Getting your home into shape doesn’t happen all at once. Even this crash course of the January Cure is more of a journey than a race—each day we’ll get just a bit closer to a more comfortable home. But you have plenty of time the rest of this year to do small things to make your home happier. We just need to figure out what those small things are going to be.
Today’s assignment is less about cleaning or decluttering and more about mindfulness. You can think and dream and plan to your heart’s content, but before we get started, I’d love to give you two statements to frame your work today: Be kind to yourself and your home, even when it’s hard. And focus on what’s doable and realistic.
Okay, now on to the assignment!
Create a list of home projects you want to work on.
You can do this mentally, if that’s easier for you. But if you’re able, I would dedicate an hour or so sometime today to doing a walkthrough of your space. Bring your notebook, or a note-taking app on your phone, and begin a list. Make sections for each room, then jot down any trouble spots you notice in each area—whatever needs cleaning or organizing or repairing.
Here are a few examples of things you might note:
- Scuffed up walls in the entryway.
- Overcrowded and dusty bookshelves in the living room.
- A blown out light bulb in the bathroom.
- Loose knobs on a kitchen cabinet.
- Mismatched, worn out sheets on the bed.
If you have trouble identifying what’s “off” in a space, I find that taking photos can give you a fresh perspective. As you walk around, use the camera on your phone to snap wide photos of your rooms and see if the lens revealed any clutter spots or imbalanced spaces.
When you’re done with your walkthrough, it’s time to whittle down the list. Highlight just a few trouble spots in each room (three to five is a great number to shoot for) that you can work on this year. They can be the things you’re most excited to start on, the things that will be the easiest to handle, or the things that will make the biggest impact on your space—or some combination of all of these things. What’s important is that you prioritize your list into a streamlined and focused list of doable projects.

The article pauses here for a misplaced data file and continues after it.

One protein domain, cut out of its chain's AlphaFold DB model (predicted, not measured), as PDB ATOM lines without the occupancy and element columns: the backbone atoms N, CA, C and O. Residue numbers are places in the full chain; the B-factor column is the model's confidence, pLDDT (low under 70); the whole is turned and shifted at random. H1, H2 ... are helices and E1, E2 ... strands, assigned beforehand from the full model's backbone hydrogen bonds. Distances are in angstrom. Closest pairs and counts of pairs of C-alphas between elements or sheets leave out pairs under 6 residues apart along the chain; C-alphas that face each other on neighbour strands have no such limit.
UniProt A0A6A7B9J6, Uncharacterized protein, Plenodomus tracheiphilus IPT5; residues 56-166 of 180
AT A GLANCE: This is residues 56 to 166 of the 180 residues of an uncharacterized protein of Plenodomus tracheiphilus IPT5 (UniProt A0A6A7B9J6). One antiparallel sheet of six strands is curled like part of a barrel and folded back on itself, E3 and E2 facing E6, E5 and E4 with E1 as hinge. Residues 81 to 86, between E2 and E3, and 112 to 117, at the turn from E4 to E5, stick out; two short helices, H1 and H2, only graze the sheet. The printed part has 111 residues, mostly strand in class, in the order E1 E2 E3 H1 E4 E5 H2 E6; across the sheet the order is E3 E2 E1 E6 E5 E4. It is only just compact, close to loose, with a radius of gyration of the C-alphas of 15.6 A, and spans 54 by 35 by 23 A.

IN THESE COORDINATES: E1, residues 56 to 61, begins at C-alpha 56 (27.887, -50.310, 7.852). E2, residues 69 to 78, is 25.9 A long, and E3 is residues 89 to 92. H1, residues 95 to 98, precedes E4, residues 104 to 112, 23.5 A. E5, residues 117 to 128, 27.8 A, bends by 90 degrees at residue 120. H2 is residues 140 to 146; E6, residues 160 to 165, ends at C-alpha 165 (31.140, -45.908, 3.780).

When you have the list pared down, re-write it on a fresh page with just your highlighted trouble spots, but re-frame the language so they become solutions you can take on.
Here are some examples of solutions for your list:
- Good scrub of walls in the entry, or a fresh coat of paint.
- Sort through books, donate or share the ones you won’t enjoy again. Dust shelves well and replace the rest.
- Replace light bulb in overhead bathroom fixture.
- Get out the tools and tighten up cabinet knobs.
- Search the January white sales for a good deal on fresh new sheets.
This is the list you’ll refer back to throughout the year. It’s a master plan of short- and long-term goals to make your space look and feel better.
Be honest with yourself about what you can get done in 2019. You might have a $50K kitchen remodel on your dream wish list, but it’s okay if that’s not in the cards for this year. Instead, you might want to focus on something you can get done to make that space feel better for you, like staining tile grout.
If you feel overwhelmed at any point, keep in mind it doesn’t matter how far you have to go, what matters is that you are getting started. And all you need to do today is make the list. Resist the temptation to start tidying. There’s plenty of time for the “doing” later this month and all year long.
Once you’re through with your list, come back and tell us how it went in the comments. This assignment can be really motivating for some, but quite intimidating for others, so let’s make sure we cheer each other on!